30 seconds after completing the three stages of the POPAT, the recruit will lift a 100 lb. sandbag and carry it without dropping it for 25 feet in one direction and then 26 feet back to their starting position.
Alberta Physical Readiness Association of Police (A-PREP)
There are three separate components to the A-PREP:
- A screening component to ensure your medical readiness
- Two performance components to assess your physical capability (the Pursuit/Restraint Circuit and the Aerobic Shuttle Run)
Attire and Equipment
- Wear running shoes and exercise clothing while completing the performance components. You will be provided with a weighted belt (7.5 kg or 16.5 lbs) to wear during the Pursuit/Restraint Circuit to stimulate the weight of standard police equipment.
Training tips for the Fitness test
Increasing your personal fitness can be a slow process. Don’t expect change overnight, and remember, it should be seen as a lifestyle, not a chore! Paladin’s Training Manager Jason Magallenes shared this tip:
“Set goals that are attainable and then set future goals progressively. Going to the gym to work on getting bigger won’t get you on the police force and gives you very little towards passing all the testing required.”
Another piece of advice: train for the POPAT, because if you can pass it or come close to passing it, you will be able to pass any of the other tests (COPAT; SOPAT; PARE).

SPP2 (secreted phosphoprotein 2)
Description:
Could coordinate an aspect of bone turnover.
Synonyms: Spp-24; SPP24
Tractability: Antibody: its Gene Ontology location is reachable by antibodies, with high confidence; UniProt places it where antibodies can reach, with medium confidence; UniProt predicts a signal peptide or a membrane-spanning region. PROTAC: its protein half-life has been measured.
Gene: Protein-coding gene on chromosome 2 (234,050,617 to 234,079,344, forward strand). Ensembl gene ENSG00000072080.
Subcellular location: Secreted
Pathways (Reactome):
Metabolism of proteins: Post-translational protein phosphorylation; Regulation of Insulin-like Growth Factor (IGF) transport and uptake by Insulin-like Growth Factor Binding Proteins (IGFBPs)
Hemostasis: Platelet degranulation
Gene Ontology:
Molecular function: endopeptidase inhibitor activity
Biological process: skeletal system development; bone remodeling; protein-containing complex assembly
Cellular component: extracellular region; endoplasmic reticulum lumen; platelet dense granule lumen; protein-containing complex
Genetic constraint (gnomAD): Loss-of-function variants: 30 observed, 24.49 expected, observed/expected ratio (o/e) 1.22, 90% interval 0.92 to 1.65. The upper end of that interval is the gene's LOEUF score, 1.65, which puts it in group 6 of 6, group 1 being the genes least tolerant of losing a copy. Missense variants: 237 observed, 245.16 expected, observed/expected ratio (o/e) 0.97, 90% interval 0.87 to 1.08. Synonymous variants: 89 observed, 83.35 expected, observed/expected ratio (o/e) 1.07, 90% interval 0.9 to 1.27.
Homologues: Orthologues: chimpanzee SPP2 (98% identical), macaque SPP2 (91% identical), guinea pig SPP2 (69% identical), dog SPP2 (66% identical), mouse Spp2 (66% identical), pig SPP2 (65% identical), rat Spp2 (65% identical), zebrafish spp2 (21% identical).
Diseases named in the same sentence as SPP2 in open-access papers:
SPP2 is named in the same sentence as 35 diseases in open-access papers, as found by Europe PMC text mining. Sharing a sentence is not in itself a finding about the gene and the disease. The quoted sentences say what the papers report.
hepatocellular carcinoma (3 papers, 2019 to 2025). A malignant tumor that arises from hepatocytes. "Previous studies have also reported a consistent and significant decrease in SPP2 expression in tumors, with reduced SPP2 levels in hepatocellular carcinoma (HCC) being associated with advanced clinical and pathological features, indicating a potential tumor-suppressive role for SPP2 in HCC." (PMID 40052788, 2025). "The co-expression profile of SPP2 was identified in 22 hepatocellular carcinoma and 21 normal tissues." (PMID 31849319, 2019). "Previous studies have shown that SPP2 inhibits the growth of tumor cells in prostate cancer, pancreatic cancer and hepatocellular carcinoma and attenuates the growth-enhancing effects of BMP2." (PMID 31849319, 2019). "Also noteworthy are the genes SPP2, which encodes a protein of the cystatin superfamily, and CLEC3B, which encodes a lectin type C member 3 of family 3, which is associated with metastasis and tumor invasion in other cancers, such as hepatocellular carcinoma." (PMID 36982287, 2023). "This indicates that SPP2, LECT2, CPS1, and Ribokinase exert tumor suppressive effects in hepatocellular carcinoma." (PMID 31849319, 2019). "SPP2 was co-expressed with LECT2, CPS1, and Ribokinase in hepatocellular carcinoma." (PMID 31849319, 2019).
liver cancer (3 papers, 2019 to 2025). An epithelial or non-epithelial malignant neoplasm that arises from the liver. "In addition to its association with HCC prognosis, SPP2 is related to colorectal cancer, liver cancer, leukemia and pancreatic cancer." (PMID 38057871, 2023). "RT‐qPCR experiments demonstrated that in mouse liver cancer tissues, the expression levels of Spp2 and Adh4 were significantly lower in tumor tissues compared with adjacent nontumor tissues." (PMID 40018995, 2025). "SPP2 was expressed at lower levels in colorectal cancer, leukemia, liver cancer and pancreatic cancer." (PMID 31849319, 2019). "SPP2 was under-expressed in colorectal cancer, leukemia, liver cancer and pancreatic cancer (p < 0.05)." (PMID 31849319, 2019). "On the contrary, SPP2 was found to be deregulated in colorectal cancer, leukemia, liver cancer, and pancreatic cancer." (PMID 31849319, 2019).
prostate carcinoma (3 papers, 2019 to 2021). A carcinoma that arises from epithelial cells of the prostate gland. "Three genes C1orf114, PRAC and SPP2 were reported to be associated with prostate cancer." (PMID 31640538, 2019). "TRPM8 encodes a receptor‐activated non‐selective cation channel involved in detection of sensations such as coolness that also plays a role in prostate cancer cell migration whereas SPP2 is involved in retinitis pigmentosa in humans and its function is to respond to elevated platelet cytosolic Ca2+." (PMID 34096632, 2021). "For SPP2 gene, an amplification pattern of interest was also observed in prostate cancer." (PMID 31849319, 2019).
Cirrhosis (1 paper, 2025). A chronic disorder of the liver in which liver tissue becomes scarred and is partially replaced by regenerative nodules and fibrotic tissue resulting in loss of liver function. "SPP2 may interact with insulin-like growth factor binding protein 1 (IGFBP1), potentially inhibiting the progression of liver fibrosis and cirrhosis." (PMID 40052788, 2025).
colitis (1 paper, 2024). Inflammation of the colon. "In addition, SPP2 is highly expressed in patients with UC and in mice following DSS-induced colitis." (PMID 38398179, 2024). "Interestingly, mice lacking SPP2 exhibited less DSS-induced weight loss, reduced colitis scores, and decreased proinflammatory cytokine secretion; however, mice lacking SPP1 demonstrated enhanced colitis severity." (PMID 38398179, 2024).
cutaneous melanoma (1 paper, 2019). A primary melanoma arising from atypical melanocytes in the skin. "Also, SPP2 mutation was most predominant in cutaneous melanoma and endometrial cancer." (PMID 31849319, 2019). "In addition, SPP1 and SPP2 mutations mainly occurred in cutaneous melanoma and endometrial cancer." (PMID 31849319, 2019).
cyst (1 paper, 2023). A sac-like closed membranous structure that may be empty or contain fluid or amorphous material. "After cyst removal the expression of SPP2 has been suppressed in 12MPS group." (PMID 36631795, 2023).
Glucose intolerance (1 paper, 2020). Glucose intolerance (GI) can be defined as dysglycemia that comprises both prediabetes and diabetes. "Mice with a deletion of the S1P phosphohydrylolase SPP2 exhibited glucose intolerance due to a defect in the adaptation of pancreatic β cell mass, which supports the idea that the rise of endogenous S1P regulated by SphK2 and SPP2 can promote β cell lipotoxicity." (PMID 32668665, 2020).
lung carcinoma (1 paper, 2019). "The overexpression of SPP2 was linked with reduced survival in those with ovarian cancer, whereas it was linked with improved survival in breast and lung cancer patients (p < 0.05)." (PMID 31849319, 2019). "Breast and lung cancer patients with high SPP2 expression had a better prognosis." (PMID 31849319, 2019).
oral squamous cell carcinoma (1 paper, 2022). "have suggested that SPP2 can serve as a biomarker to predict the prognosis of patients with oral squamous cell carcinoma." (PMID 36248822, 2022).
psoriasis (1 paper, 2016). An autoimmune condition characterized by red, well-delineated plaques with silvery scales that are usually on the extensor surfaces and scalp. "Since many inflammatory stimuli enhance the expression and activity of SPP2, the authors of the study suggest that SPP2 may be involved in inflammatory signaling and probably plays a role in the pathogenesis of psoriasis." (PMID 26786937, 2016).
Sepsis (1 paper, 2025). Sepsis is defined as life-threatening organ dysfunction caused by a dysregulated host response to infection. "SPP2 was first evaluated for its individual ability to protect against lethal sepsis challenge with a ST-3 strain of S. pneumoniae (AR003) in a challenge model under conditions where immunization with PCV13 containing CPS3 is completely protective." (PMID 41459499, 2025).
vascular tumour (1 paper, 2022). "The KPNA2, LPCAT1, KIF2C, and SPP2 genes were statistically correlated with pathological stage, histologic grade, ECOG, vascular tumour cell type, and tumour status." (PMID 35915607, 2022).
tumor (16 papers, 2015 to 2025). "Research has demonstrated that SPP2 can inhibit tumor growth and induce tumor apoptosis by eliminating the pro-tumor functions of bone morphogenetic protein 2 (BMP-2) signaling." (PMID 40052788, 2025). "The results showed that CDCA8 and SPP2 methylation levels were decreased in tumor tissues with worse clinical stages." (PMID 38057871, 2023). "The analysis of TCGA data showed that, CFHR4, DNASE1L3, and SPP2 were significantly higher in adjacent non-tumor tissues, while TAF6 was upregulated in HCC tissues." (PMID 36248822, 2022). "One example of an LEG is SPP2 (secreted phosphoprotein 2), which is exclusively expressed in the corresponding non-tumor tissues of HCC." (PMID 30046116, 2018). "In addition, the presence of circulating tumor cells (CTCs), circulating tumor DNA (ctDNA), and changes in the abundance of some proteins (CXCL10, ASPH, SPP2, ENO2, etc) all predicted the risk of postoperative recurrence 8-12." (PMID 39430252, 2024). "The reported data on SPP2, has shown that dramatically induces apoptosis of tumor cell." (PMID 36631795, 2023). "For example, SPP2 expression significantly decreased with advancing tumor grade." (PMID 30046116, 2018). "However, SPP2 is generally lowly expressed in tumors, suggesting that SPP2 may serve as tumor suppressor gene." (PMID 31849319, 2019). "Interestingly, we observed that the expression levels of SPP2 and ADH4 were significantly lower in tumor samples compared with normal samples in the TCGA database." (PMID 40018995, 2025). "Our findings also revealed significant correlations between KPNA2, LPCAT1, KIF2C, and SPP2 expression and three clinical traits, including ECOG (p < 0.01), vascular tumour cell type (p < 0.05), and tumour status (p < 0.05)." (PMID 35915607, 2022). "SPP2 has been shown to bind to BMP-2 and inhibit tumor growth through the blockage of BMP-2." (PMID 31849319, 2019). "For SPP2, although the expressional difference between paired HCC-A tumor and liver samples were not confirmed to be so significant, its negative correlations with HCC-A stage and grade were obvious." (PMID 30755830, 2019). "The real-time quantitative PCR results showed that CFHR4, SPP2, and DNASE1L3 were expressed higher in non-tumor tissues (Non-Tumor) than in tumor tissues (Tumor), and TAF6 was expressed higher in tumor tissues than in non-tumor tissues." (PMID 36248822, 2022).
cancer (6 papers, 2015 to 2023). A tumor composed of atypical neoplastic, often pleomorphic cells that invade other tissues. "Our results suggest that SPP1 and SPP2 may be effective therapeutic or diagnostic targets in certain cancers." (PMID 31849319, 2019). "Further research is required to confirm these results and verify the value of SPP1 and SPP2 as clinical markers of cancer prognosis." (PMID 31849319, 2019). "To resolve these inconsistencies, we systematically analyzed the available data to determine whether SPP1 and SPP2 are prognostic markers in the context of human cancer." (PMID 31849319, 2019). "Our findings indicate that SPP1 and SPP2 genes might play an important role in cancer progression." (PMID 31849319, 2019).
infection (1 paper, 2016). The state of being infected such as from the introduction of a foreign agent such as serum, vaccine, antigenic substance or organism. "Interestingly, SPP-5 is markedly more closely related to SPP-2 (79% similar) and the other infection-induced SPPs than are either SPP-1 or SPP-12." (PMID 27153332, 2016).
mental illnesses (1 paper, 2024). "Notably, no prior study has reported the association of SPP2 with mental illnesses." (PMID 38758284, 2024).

Cardio training is what is required to be successful as 60% to 65% of the POPAT is spent in the running portion of the test. Try running first thing in the morning and schedule your other components for later in the day. This will help build your cardio and endurance. One training tip from Armament Systems and Procedures quotes, “if you can run a mile under 12 minutes that is equivalent to being able to last in a fight for three minutes straight”.
Type of Running training
- Shorter faster runs, not long, slow runs
- 400-meter and 200-meter interval sprinting
- Run up and downhill
- Wearing a weighted vest to work on carrying weight while being mobile can aid in your overall progress
- To master the pull/push, mat jump, hurdles, stairs, and vault, is to learn and use proper technique to be proficient and fast
- Lifting weights or resistance training should make sense and have an impact on your body for progression
- Switch up barbells and dumbbells for resistance bands and kettlebells
- Group up muscles to work on: Chest and triceps, Back and Biceps, shoulders, and legs and ab work a few times a week
A lot of these tips and references are based on HIIT or Crossfit methods. Boxing and martial arts are other ways to help improve overall fitness, flexibility, and stamina. Choose what works for you and build on it.
Finally, while some of these tips are province-specific, they still provide a general idea of what to expect when signing up as a new recruit. Good luck!